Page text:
Day Trip To Rainbow Mountain
This famous “Montaña de Siete Colores”, officially known as Vinicunca is unreal! Being able to see a mountain full of different colors in the Andes is incredible. Although the way it was discovered is not a fun story to tell. The Vinicunca mountain was once covered by snow. Due to climate change, the snow has all melted unveiling the beauty of Rainbow Mountain. Rainbow Mountain is about a 3 hour drive from Cusco. The hike is very challenging. Not due to the path, but more so the altitude. Rainbow Mountain sits at 5,200m (17,060 ft). For this reason, it is very important to acclimate your body before deciding on the visit. Click here to see how we dealt with altitude sickness in Peru. A question we get asked frequently , “Is Rainbow Mountain worth the visit?”. In our opinion…heck yes!
How To Get There
The most common way to reach Rainbow Mountain is via a day tour from Cusco. You will find that all of the agencies in Cusco offer this day trip, since it is one of the most popular, aside from Machu Picchu. Make sure to look for a reputable agency just in case you don’t do well with the altitude. The tours offer a certified guide with a first aid kit including an oxygen tank in case you need it for the way up. (We did see a girl utilizing the oxygen tank). Another girl in our group was unable to make it through the first 5 minutes. She ended up staying in the van the entire time. We can not stress enough the importance of acclimating to the altitude in Peru. Be aware that there are two ways of reaching Rainbow Mountain. One is the short “new” way and the other is the “old” long way. Some agencies offered both routes and a handful only offered the long route. We decided on the short route to save all of our energy for the hike up. The short way will save you a couple hours of walking. The price for both was exactly the same. We payed S/65 ($19.28USD) per person. There was an additional entrance fee of S/10 ($2.97USD) per person once you arrive.
TIP: If you plan on doing several day tours, use that as leverage to negotiate the prices. Never take the first offer. Agencies know competition is tough in Cusco and they are alway willing to negotiate. Make sure you get a fair price.
The tour included the following:
Light, but energetic breakfast before the hike which consisted of tea or coffee, boiled eggs, bananas and granola (buffet style)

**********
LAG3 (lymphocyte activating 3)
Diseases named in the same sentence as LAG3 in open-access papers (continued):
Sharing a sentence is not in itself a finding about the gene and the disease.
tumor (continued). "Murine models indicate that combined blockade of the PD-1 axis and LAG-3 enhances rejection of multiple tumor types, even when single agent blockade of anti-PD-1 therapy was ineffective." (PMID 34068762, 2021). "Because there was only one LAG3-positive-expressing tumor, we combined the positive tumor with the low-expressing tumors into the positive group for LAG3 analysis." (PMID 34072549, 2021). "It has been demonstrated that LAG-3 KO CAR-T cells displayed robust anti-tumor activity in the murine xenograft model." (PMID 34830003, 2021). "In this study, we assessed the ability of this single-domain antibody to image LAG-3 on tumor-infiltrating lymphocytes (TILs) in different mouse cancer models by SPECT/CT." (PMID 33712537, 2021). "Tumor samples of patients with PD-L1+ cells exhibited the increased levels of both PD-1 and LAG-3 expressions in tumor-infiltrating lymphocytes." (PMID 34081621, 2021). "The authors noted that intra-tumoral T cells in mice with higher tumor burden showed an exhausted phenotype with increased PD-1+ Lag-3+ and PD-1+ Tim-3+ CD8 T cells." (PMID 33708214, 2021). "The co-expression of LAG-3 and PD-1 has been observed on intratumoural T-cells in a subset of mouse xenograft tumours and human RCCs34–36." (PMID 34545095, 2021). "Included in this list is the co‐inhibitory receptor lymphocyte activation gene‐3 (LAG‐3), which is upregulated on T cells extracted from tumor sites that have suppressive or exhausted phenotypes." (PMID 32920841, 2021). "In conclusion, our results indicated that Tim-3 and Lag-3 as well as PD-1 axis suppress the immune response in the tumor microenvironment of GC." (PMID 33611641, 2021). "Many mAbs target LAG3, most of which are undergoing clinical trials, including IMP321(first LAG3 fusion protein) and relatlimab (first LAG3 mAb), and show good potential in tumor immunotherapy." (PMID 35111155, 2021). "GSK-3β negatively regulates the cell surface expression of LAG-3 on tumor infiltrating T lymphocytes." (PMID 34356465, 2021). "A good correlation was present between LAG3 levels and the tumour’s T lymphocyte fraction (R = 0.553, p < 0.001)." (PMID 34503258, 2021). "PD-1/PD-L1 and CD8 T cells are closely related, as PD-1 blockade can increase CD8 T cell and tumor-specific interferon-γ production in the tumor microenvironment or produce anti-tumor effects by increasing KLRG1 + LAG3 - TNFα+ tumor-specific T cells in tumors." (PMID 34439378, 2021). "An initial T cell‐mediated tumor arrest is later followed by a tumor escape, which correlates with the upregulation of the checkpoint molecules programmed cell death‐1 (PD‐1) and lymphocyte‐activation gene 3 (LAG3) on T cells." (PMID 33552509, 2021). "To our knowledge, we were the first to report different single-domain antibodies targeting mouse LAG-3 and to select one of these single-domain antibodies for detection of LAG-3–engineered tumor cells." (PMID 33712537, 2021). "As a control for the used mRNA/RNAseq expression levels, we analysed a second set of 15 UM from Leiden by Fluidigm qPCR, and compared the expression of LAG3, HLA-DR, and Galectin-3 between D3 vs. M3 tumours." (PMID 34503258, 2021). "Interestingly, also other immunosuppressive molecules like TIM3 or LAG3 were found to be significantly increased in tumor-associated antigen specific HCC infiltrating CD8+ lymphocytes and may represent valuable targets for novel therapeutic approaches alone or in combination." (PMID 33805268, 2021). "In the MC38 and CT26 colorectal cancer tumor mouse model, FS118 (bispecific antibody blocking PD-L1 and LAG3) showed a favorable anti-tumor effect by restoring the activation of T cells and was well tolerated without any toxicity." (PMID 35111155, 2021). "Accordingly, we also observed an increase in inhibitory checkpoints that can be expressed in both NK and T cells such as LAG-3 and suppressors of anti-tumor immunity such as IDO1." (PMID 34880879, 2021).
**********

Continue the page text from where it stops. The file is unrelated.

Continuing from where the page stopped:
Transportation to and from Cusco
Hefty buffet style lunch after the hike which consisted of vegetables, alpaca meat, pasta salad, fruit and lemonade
Get Ready for the Ride
The ride from Cusco to Rainbow Mountain is everything except comfortable. If you are scared of heights, I would probably discourage you from visiting. The roads to this mountain are very narrow, bumpy and with lots of curves. It’s basically a one lane road where on one side you have mountains and on the other you have very very very high cliffs. I was hanging on to my seat as tight as I could. Make sure to bring Dramamine if you tend to get car sick. The ride there is not all bad, since you do pass some beautiful Andean Villages and get to witness the local life.
Hiking Up The Mountain
If you feel the hike is hard, there are donkeys you can rent to help you on your way up. The cost is S/80 ($23.72 USD). We will warn you, they don't take you ALL the way up. You still have to walk up the hardest part of the hike since it is dangerous for the donkeys to go all the way up to the summit. If you’ve never ridden a horse or donkey before, we recommend you simply walk. Parts of the path are very narrow with cliffs to the side. If it’s your first time on a donkey, it can be intimidating. We witnessed a girl get scared and threw herself off the donkey which is very dangerous. The path up to Rainbow Mountain has a slight slope and eventually got very steep. Make sure you walk at your own pace.
What To Bring
Layer up is the best recommendation we can give you. Hiking up was a bit hot, but once we reached the summit it started snowing. It was very windy and very cold. Bring sweaters and a jacket you can easily take off in case the weather changes.